Hope you have a great weekend,
Now, everyone knows I’m a detective and I guard my privacy, real name, and location with a vengeance. BUT, how do I resist Donna? I couldn’t and she had my address within minutes of reading this wonderful email. She sent me a follow-up message when she mailed my surprise and let me know it should be arriving the following Monday.
I worked through the weekend and was so tired my vision was beginning to blur. Don’t worry I wasn’t on the street, just packaging mountains of evidence needing to go to the crime lab. I finished up and realized I didn’t eat lunch so I decided to drive to Subway to grab a sandwich and coke hoping caffeine would help me survive the day.
As I pulled out of the parking lot, I remembered Donna’s gift might be waiting at the post office so I drove there first.
We don’t have home mail delivery in Small Town so the post office is a hub of constant activity. It’s hard to get in and out without stopping to speak with people but somehow I managed. It might possibly have been my tired, unkempt appearance. My looks have been the least of my concerns.
What is it about getting a package in the mail? Through my exhaustion I felt giddy and I hadn’t absorbed my caffeine fix yet. My post office box had a key to a larger box and my heart rate increased even more. The box from Donna was about five inches wide, seven inches long, and two inches deep.
I walked to my car holding it close to my chest. Once I was sitting behind the wheel I should tell you I opened it slowly and delayed the suspense but hell no, I tore into the box with a vengeance.
Inside was a small black jewel type box with the logo “Confidence Beads A World of Good” Inside was a card telling about my bead that was attached to a key ring. There was also a white glossy letter from the company. The following is the first line:
You have received this special gift because someone cares about you!
I was sitting in my car behind tinted windows with tears streaming down my face. I can’t even begin to explain how I felt.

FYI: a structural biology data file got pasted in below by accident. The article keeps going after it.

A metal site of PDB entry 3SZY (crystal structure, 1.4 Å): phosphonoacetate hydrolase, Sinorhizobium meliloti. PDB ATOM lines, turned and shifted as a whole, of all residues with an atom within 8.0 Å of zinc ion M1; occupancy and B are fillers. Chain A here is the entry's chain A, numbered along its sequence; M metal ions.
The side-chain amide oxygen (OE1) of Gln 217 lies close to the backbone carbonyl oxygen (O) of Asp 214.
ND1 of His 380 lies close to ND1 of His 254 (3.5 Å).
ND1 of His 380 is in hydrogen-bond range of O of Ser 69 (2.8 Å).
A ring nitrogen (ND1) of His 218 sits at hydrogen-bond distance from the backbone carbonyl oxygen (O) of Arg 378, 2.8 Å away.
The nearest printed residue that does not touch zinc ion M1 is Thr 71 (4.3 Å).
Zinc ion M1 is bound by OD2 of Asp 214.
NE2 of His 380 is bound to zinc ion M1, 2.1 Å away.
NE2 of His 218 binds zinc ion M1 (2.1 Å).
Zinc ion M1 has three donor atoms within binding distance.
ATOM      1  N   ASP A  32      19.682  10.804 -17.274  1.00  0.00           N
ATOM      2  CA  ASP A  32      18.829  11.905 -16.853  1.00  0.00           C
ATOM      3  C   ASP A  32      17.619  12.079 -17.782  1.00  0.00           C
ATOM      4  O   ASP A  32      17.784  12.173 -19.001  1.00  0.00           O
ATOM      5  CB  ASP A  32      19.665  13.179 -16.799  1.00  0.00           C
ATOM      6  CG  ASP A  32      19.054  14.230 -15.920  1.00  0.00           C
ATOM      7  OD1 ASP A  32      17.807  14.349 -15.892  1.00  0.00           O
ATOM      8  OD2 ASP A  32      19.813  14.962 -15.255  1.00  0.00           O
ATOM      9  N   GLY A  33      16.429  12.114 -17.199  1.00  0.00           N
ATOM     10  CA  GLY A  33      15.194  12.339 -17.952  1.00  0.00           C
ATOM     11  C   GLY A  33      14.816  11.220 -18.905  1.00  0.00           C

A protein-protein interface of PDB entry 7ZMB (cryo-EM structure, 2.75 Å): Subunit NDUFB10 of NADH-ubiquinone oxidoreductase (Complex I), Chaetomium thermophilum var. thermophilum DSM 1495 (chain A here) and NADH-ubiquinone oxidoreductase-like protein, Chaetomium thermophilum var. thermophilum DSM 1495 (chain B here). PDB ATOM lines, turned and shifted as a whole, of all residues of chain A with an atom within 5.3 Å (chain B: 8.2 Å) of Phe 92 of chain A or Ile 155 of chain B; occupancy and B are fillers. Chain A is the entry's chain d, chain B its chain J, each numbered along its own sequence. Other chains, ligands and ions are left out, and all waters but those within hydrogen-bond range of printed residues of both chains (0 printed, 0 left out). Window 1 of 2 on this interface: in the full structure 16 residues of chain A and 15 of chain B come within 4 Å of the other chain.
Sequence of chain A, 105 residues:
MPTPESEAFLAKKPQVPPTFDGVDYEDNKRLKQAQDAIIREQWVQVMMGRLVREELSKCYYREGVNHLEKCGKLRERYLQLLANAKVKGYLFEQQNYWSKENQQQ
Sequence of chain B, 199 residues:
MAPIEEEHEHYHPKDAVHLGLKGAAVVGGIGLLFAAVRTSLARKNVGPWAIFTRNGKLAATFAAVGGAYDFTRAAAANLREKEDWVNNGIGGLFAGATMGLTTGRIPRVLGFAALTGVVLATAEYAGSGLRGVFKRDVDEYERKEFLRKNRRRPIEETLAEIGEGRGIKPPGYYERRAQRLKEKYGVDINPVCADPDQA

I looked around at the people walking past and going about their day. I forgot about my newest heartbreaking case, lack of sleep, frustration, and anger. No one walking by me knew my secret as they went about their business.
Sitting inside my car, looking out at the world was a warrior who could take on the world.
Thank you Donna for reminding me that I’m living my dream. Your gift will forever be special and you will always have a place in my heart. You renewed my inspiration and focused me on what is most important. Love!
I wish everyone a wonderful holiday season and I’ll see you back in the New Year.
Before I begin this post, I want to take a quick moment to talk about gun safety. A friend of mine, a 35 year officer, shot himself while cleaning his gun several years ago. He survived but it taught me a valuable lesson. When I clean my gun and magazines, I place my bullets in another room. As officers we become too complacent with our weapons and that’s when accidents happen. Now on with my story.
I’m a football widow. It’s been that way for 33 years and you would think I’d get over it. I’m not simply talking all day Sunday, its Monday nights, and Thursday nights too. My husband coaches 7th grade football and he plays in two NFL fantasy leagues.
In our game room there is an entire wall dedicated to the Oakland Raiders. Don’t mention LA Raiders anywhere near my husband or you are likely to be tackled. That was a very dark time in his life.
When my children were young and playing competitive sports, my husband would tell them they had Raider blood. As you can see his enthusiasm runs deep.
I try to spend my widowhood wisely; I write, I read, and I complain. He ignores me because he’s too busy getting his exercise running back and forth between the television and his computer in the office; must check those points and must rearrange those players. My Ipad and laptop are off limits to him because he becomes violent and jumps around a lot depending on what’s happening in a game. I’m also happy when the cooler weather sets in and I can close the windows during games. Him screaming, “Go baby go,” cannot sound good to our neighbors.
I’ve always cleaned my gun once a month after range day. I put a vinyl tablecloth down at the kitchen table and then use a few sections of old newspaper to absorb spills and splashes.
A couple of years ago, once a week on Sundays, and only during football season, I began cleaning my gun every week down at the coffee table next to my husband and the seasonal love of his life.
While I lay down the newspaper, a jar of solvent, brushes, cotton swatches, and oil he doesn’t even look over. I slowly and methodically, with soft supple hands, dismantle Clint (Glock 35 .40 caliber) named after Dirty Harry, the love of my life during football season.
I adoringly run my brush through the barrel and then using the cotton swatches make sure I get in between the crack of each separate part. I’m incredibly tender. I use a few drops of lubricant and make sure I have a gentle gliding feel. My hands are steady as I stroke the long cylinder. In my fingers the coldness turns to warmth. I place one drop of lubricant on each rear slide rail and massage it forward to the front slide rails. This relaxes me though my menopausal hot flashes seem to come more often during these sessions.
After Clint’s insides have shattered; slowly, ever so slowly, I place his pieces back together. Each part is a perfect fit. When my husband jumps up from the couch and cries out, I’m placing each piece in its proper slot and match him with silent words of my own, “Come baby come.” I’m in my own little world.